In theory, Twitter is an ideal mechanism for finding out what the hot online topics are and what people are saying about them. In reality, tracking patterns in Twitter activity is much easier said than done -- which is where the new TWeather platform comes in.

Weathering the Twitter Storm

In a short introductory video on the TWeather home page, an unidentified man (presumably a founder) explains that TWeather is designed to give reports on what is emerging on Twitter -- the “clouds and patterns” of tweets on different topics. “Tweets are like rain it’s all over the place; if I look at every drop I don’t really know what’s going on,” he states.

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TWeather attempts to rectify this problem by providing 10-minute “weather” updates on popular trending topics in Twitter. From the home page, users can select any one of the top 10 currently trending topics or a link within featured topics such as politics and music. From there, the user is brought to a “TWeather report” that displays a cloud of constantly shifting keywords relating to the topic. The larger and closer to the right of the screen a keyword is located, the more “hot” it currently is.

By selecting a keyword, users can see related tweets. Reports are updated every 10 minutes and users can scroll back to see previous reports. Thus TWeather presents tweet trending data in a way that makes it easier for users to detect and track patterns than they can by scrolling through topical Twitter timelines. Users can subscribe to TWeather reports from their Twitter accounts, and once a user subscribes to five different reports, they can create their own TWeather reports.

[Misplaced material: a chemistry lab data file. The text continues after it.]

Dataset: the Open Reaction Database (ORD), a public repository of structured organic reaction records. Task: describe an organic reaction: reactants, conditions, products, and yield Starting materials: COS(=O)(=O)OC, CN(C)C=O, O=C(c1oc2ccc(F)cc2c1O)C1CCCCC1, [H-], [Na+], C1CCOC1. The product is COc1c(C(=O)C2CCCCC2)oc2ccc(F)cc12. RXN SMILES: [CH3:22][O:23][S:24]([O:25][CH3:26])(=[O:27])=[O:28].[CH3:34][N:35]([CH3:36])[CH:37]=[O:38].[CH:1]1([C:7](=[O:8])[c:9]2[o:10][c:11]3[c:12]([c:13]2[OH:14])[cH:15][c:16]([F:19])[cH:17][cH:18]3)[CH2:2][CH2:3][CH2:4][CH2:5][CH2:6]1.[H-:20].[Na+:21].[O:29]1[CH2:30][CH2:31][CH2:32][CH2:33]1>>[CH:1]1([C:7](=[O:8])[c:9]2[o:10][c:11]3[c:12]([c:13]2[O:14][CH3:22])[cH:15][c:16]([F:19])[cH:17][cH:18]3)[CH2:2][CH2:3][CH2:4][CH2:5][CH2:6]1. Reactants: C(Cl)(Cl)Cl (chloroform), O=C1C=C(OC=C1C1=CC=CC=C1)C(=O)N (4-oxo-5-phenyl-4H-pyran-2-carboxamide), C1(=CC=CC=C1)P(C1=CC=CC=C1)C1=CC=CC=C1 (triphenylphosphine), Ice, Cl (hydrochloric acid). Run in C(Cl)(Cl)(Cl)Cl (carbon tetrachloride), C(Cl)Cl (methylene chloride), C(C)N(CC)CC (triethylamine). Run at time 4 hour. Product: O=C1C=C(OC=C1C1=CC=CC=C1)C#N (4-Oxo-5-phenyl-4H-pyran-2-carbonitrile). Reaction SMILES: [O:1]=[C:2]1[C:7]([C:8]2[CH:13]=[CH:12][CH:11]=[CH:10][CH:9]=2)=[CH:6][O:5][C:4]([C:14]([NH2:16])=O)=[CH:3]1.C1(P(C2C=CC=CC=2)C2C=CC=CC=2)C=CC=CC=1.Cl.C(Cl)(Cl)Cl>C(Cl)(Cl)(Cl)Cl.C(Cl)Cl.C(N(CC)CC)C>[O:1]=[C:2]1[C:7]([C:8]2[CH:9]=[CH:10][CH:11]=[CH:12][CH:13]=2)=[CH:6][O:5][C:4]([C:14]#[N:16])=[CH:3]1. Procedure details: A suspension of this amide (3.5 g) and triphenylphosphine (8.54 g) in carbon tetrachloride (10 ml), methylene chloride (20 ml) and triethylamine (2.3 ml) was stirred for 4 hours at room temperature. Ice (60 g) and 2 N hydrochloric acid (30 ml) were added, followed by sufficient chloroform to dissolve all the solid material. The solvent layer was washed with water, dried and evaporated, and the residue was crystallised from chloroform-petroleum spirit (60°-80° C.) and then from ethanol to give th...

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Expert Cites TWeather Innovation

On his Portals and KM blog, Merced Group Partner Bill Ives praises TWeather as “innovative and useful” and as delivering a “new way to observe and discover the movement of tweets.” Ives also points out that TWeather is powered by technology from Darwin Ecosystems and that the free site “is supported by a relevant messaging-based advertisement placement service” which serves contextually-based ads. 

Twitter API Rules Don’t Stop TWeather Development

TWeather may serve as an early test of Twitter’s new API rules which have stricter authentication policies and developer rules of the road, among other new features. Although Twitter is stressing that the new changes will help eliminate abuses and make Twitter app development a more structured and orderly process, many observers have speculated the move is really to ensure Twitter makes a profit at the expense of third-part developers.

While it’s too early to say whether TWeather will prove financially successful, considering the advanced functionality it offers, Twitter can point to TWeather as an example of how the new API rules are not inhibiting developer creativity.